Google+ is dead. Granted people have been saying that much for years now, but this time it’s really true. As of April, Google’s social media experiment will officially go the way of Reader, Buzz, Wave, Notebook, and all the other products that the search giant decided they were no longer interested in maintaining. Unfortunately in the case of Google+, the shutdown means losing a lot of valuable content that was buried in the “Communities” section of the service. Or at least that’s what we all thought.
Thanks to the efforts of [Michael Johnson], many of those Google+ communities now have a second chance at life. After taking a deep dive into the data from his own personal Google+ account, he realized it should be possible to write some code that would allow pulling the content out of Google’s service and transplanting it into a Discourse instance. With some more work, he was even able to figure out how to preserve the ownership of the comments and posts. This is no simple web archive; you can actually log into Discourse with your Google account and have all of your old content attributed to you.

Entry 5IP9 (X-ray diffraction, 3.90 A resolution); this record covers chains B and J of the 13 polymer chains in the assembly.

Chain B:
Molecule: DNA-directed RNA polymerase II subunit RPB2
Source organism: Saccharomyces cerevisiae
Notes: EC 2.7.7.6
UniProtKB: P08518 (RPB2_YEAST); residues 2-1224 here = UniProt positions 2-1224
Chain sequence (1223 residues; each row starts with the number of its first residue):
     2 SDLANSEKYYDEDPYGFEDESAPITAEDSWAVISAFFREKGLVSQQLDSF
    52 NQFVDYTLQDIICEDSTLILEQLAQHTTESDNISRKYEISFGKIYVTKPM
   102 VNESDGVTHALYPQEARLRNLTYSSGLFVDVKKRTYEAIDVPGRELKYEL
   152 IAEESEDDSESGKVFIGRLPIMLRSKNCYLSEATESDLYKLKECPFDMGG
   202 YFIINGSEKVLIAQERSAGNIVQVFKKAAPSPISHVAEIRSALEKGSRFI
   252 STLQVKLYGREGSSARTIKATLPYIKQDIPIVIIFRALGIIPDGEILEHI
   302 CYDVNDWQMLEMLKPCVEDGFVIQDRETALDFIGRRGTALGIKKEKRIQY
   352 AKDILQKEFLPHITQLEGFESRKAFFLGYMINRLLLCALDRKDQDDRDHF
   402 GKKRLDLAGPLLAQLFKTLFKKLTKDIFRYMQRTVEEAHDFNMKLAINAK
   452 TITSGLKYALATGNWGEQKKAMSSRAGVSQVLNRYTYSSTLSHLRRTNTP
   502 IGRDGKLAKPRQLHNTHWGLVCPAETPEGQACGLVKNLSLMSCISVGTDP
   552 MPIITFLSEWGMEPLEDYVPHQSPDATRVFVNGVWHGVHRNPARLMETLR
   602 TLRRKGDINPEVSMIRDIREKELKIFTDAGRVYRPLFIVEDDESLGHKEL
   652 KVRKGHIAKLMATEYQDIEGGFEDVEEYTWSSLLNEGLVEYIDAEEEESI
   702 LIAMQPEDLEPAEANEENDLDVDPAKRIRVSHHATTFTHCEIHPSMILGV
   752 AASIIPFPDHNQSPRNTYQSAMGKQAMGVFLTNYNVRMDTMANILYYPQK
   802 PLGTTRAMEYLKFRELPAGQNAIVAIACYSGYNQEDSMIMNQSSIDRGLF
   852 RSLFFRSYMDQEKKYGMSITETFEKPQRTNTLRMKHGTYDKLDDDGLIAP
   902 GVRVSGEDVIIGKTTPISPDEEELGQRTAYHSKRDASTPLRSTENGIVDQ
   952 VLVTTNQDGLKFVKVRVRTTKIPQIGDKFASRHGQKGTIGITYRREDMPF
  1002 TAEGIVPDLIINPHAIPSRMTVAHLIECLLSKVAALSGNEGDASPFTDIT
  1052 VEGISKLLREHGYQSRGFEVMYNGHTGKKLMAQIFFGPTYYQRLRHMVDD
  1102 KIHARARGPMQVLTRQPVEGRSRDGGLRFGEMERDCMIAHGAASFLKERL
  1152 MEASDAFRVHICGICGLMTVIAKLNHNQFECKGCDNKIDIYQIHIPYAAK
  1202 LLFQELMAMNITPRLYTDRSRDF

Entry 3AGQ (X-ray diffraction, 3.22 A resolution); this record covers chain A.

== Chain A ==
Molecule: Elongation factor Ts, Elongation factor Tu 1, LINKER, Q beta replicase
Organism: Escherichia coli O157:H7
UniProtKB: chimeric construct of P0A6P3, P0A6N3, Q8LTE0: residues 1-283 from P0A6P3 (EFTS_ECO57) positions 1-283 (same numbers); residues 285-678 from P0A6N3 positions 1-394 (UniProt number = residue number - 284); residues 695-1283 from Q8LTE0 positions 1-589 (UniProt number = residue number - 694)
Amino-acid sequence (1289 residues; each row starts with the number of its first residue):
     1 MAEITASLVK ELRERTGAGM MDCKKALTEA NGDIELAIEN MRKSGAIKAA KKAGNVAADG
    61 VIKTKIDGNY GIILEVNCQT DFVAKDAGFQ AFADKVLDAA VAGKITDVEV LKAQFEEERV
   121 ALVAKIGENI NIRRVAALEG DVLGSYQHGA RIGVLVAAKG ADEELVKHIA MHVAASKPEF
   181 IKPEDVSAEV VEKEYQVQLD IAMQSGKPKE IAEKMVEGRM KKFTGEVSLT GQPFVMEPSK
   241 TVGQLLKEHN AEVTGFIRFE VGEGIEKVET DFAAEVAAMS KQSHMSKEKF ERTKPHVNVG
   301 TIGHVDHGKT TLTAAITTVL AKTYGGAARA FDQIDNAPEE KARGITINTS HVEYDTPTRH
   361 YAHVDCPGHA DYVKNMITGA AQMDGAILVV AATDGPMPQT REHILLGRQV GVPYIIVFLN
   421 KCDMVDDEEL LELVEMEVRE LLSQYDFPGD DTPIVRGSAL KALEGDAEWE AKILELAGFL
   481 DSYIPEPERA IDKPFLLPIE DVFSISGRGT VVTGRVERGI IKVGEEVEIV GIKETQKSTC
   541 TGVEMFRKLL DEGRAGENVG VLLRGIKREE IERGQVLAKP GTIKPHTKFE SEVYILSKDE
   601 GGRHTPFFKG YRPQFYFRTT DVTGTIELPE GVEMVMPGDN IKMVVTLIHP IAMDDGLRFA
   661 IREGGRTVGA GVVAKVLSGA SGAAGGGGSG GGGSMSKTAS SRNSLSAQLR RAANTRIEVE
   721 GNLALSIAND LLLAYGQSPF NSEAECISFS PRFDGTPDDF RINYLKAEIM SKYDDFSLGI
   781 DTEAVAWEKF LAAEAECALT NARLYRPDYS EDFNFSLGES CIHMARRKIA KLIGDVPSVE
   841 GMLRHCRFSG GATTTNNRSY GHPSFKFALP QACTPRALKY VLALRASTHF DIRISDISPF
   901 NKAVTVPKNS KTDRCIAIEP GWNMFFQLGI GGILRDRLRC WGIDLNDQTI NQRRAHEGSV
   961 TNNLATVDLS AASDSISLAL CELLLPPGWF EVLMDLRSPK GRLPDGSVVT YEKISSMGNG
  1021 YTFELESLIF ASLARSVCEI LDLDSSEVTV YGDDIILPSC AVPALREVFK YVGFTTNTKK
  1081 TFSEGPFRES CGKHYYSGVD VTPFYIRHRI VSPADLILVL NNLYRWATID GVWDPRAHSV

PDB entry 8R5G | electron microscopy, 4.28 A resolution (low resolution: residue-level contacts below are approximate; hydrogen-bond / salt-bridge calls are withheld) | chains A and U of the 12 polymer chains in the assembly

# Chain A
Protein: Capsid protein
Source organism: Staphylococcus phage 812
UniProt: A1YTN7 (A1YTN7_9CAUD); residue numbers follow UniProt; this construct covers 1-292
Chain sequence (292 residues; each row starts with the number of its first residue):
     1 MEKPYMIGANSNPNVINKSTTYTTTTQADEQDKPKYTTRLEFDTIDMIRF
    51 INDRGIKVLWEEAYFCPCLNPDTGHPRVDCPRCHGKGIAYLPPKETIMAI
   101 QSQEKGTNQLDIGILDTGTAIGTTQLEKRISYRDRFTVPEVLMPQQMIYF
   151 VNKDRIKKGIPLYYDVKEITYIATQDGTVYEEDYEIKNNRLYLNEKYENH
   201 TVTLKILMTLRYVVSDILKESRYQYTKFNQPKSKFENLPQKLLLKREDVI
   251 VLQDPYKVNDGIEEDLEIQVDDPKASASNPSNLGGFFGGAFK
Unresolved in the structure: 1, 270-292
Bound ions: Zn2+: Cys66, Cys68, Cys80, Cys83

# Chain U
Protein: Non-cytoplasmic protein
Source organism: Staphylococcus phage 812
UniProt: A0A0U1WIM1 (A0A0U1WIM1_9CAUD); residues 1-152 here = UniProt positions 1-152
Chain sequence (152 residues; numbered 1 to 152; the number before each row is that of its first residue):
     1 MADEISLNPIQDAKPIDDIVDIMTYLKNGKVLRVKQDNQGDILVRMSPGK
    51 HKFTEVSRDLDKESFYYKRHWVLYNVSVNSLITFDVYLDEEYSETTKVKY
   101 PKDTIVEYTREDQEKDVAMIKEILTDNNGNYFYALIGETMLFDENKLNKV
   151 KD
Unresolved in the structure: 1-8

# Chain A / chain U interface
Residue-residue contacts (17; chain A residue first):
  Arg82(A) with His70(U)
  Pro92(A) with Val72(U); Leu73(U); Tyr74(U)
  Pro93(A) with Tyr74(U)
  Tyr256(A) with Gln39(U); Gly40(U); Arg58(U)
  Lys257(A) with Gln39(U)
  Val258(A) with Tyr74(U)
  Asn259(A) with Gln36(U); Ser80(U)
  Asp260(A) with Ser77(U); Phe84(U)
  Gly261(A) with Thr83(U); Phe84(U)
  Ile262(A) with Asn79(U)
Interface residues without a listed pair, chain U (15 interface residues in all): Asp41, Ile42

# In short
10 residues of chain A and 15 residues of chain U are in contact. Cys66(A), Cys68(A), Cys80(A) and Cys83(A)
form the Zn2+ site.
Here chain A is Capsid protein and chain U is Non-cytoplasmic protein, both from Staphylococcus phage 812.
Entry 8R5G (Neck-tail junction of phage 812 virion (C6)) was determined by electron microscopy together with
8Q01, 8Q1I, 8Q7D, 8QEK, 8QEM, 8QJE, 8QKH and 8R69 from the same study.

To date, [Michael] has managed to transplant over 40,000 posts and around 270,000 comments into “The Maker Forums“. With a few more weeks until the lights officially go out over at Google+, he says there’s still time to scrape more data out of the service if anyone has suggestions on maker-related content that they think is worthy of preservation. Of course, as all the code for the project as been released as open source, there’s still hope for the non-technical Communities should anyone want to spearhead the effort to duplicate those as well.
Browsing through the cloned Communities, it’s impressive how well everything has transitioned. Discourse doesn’t have Google’s Material Design flair (though whether that’s a bad thing or not depends on the individual’s taste)
and lacks some features such as generating previews for links, but all the content is preserved and that’s ultimately what really matters.
When we first brought you word that Google+ was being shuttered, we were specifically concerned about the fate of the technical communities which had flourished on the platform. When companies turn their back on consumers, it can feel like we’re powerless. But efforts like this show the community can take the power back if they’re willing to put in the effort.
[Thanks to Anthony for the tip.]